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What's hot in dining room decor

For Baltimore At Home
We asked local design and entertaining experts to dish on dining room trends in decor, layout and use.

As homeowners’ approaches to entertaining have evolved, so have their dining room desires. We asked local design and entertaining experts to dish on dining room trends in decor, layout and use.

1. Fun Over Formality

In recent years, homeowners have shied away from uber-formal dining spaces.

“Houses, particularly larger houses, have multiple places to eat,” says Baltimore interior designer Jay Dillinger. “If you’re entertaining, people want to be around the cook.”

As a result, formally appointed dining rooms see less use than in the past. But that doesn’t mean homeowners are forgoing dedicated entertainment spaces. Instead, some are giving their dining spaces personalized twists focused on the way they like to entertain.

Meghan Friedman of Redhead Design recently worked with one such couple, wine lovers who converted their dining room into a “wine den” with built-in cabinets and comfortable furniture. “It’s a grown-up entertainment space,” she says.

2. Celebrating the Buffet

“People are using the dining room very infrequently,” says Dillinger, explaining that even clients with classic dining rooms are more likely to use them as a staging area for food set out buffet-style than for traditional sit-down meals.

In addition, he says, homeowners are eschewing china cabinets and hutches; displaying china and crystal in the dining room is no longer a priority. However, they still need storage space.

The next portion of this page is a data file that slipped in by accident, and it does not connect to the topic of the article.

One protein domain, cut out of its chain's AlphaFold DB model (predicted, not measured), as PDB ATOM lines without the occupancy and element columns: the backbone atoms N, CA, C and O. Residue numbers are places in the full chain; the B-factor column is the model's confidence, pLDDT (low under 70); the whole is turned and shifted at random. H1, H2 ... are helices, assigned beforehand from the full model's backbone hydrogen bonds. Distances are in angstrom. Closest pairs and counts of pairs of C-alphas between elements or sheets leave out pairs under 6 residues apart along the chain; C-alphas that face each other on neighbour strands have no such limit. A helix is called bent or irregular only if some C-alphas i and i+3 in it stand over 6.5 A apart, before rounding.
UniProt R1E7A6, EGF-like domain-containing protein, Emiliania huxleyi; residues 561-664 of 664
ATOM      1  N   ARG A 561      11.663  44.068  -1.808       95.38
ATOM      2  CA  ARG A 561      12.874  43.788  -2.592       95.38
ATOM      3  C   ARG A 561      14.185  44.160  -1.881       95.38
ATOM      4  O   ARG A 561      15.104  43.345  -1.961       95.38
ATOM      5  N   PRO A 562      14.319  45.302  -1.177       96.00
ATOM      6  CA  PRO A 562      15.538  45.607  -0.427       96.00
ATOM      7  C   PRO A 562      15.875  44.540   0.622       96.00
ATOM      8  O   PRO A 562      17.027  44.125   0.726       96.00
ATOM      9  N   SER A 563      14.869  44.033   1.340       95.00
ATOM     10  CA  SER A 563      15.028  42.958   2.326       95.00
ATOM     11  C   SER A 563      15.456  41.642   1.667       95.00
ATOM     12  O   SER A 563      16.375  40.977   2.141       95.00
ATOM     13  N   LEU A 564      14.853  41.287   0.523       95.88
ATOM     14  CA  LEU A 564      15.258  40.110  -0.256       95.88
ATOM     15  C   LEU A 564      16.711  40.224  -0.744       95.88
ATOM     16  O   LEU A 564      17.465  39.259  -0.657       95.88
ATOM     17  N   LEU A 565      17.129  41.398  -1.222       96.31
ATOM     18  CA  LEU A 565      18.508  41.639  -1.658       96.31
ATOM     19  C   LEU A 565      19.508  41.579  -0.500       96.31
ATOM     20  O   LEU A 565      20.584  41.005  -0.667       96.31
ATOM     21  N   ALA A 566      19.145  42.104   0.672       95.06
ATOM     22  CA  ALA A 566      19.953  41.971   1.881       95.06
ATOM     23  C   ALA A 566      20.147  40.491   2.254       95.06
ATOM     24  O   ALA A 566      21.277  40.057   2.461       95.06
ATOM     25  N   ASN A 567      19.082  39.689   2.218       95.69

Buffets and sideboards fill both modern needs, providing roomy, hidden storage and plenty of surface space for setting out food for parties.

3. Reclaimed Chic

Recycling and upcycling have taken the design world by storm — and that includes in the dining room.

“People are moving away from the dark-stained wood — the old traditional dining room furniture — and getting into pieces that have a reclaimed look,” says Friedman, who notes that the laid-back look of reclaimed materials is in keeping with people’s more casual approach to dining room use.

Homeowners might use wood or materials from old buildings in Baltimore, she says, or commission pieces with interesting found-object bases.

“People are using rustic pieces here and there and creating pieces with a little bit of ‘Baltimore’ in them,” she says.

This trend makes its way to the tabletop, too.

“The trend for china is toward mismatching a little bit and doing a combination of colors or textures,” says local wedding and party planner Elizabeth Bailey.

This makes setting an appealing table easy for people who might have partial sets of china, handed down from family members or even collected from local shops. Relying on mismatched plates and glassware is, “like if you go to your grandmother’s closet,” says Bailey.

4. Flexible Seating

The “mismatched” look extends to seating, too, as homeowners curate sets of cool chairs culled from different dining sets.

Modern seating doesn’t stop at the chair, either. Friedman’s clients are often interested in incorporating benches and upholstered banquettes into their dining room layouts.

For those who like the idea of a banquette but hesitate to add an expensive and inflexible built-in piece, Friedman recommends a setee or loveseat that can be moved as needed.

5. Unconventional Colors

Though traditional dining room colors — reds, salmons and blues — still grace the walls of many local homes, homeowners are increasingly thinking about color in new ways.

As homes’ floor plans open up, homeowners pay attention to how the colors of different rooms play off one another, says Friedman. Her clients often decide to paint adjacent rooms different shades of the same color so they appear to “fade into” one another.

On the table itself, color is key, says Elizabeth Bailey. “It looks really cool to add a pop of color in the water glass,” she says. “Maybe a cobalt blue. And the glassware doesn’t need to match, of course.”

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